Paris Is Burning (1990)
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Poignant, well-received documentary that reveals the community of New York's minority drag queens, gay black and Latino men who cross dress as women and invent the dance style of "voguing," imitating the fashion poses on the covers of the magazine Vogue. As director Jennie Livingston discovers, her subjects band together into family-like "houses" for protection, taking the same last names and competing in drag balls where awards are given out for authenticity or "realness," as well as other categories like "evening wear" and "executive wear." Both an embracing and a refutation of the world of high fashion, the balls become the social locus of this underclass, underground society of outcasts defiantly refusing to be ignored by a world that scorns them. Paris Is Burning (1991) was one of several critically acclaimed documentaries of the late 1980s and early 1990s excluded from Academy Award nominations, eventually leading to a reappraisal of the Academy's stodgy selection process. … More
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Critic Reviews for Paris Is Burning
Livingston is smart enough to realize that her subjects are best equipped to explain themselves.
This landmark docu celebrates the resourcefulness of a group that's subcultural but not truly countercultural--its denizens long to become members of the society they imitate, operating at its periphery.
Audience Reviews for Paris Is Burning
This documentary is a beautiful time capsule of the "ball" culture of late eighties drag culture. Not only does it show the performance aspect of these intricate and flawless drag shows, but also the AIDS fueled hysteria of the time, discrimination against gay people, and the fears and doubts of these one of a kind people. Since the film was released, many of the performers have died of AIDS related illnesses, and many of their trade secrets and views on life are only evident on the celluloid that this film was printed on. The subjects of this two year documentary are fascinating because of their candor and reverence for their craft. The film is both insightful in its depiction of ball culture and thoroughly entertaining for its depth and scope.More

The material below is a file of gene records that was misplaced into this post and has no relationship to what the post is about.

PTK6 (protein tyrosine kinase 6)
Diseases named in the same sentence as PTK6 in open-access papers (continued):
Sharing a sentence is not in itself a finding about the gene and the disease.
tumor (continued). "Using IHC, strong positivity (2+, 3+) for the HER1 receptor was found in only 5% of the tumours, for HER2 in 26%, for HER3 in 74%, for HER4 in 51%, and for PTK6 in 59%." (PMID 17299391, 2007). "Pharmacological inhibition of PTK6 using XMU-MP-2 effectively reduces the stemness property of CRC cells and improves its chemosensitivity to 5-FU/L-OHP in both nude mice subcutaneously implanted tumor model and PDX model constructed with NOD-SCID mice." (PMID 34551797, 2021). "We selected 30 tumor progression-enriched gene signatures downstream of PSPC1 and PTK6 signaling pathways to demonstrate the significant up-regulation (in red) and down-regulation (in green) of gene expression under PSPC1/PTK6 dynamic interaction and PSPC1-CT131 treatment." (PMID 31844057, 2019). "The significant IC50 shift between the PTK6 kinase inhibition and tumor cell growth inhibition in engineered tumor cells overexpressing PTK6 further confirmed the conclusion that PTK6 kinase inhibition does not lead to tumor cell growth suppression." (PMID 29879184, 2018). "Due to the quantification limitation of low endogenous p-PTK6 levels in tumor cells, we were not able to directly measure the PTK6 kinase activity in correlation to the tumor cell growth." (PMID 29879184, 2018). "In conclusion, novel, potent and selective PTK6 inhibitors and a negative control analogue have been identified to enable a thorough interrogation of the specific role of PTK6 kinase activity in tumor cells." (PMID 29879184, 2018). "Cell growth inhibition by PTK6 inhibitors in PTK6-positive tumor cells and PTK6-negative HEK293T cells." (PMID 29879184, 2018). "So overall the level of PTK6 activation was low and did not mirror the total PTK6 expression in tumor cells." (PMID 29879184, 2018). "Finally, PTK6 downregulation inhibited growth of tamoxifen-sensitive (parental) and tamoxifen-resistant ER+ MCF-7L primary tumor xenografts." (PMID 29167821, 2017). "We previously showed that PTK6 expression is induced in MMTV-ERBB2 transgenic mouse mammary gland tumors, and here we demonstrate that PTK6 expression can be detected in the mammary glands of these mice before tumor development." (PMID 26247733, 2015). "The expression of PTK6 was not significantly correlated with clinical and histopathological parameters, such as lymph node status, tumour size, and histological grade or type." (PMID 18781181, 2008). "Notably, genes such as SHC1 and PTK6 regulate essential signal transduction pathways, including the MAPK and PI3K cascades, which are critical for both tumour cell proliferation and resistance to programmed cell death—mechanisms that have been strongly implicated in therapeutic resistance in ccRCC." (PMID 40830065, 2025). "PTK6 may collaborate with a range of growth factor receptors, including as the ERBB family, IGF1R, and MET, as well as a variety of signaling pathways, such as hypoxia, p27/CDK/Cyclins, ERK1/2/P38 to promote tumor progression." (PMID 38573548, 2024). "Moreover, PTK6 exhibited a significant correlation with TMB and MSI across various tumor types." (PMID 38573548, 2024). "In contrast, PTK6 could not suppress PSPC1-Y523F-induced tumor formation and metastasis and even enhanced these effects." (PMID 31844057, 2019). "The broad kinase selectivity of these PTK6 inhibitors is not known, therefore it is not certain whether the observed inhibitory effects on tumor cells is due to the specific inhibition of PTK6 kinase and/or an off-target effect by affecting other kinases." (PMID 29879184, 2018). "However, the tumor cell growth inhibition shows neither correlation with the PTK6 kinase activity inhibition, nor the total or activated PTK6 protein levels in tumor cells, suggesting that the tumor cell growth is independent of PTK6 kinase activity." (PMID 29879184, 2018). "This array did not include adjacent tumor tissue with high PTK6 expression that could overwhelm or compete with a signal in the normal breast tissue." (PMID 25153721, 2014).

A revealing (and sad) portrait of this subculture of the 1980s, it documents the balls, "houses" (or "families"), "voguing" and a "realness" competition that raises fascinating questions about what it is to be real (gay men even appear teaching women to behave like "real" women).More
A timeless, classic LBGT film. Quite bold for its time...which I guess means it isn't exactly "timeless"....still....More
This documentary focuses on the aspirations and culture of African American homosexuals and transsexuals.
What is interesting about this subject is the depth of the culture. Filled with nuances and its own patois, gay and transsexual culture is remarkably complex, and the film exposes all.
I can't say that I enjoyed the film because I've never been sitting in my apartment and thought, "Gee, I wonder what gay culture was like in the 80s." But that's not the film's fault.
Overall, if you've ever been sitting in your apartment thinking, "Gee, I wonder what gay culture was like in the 80s," then this is the film for you.
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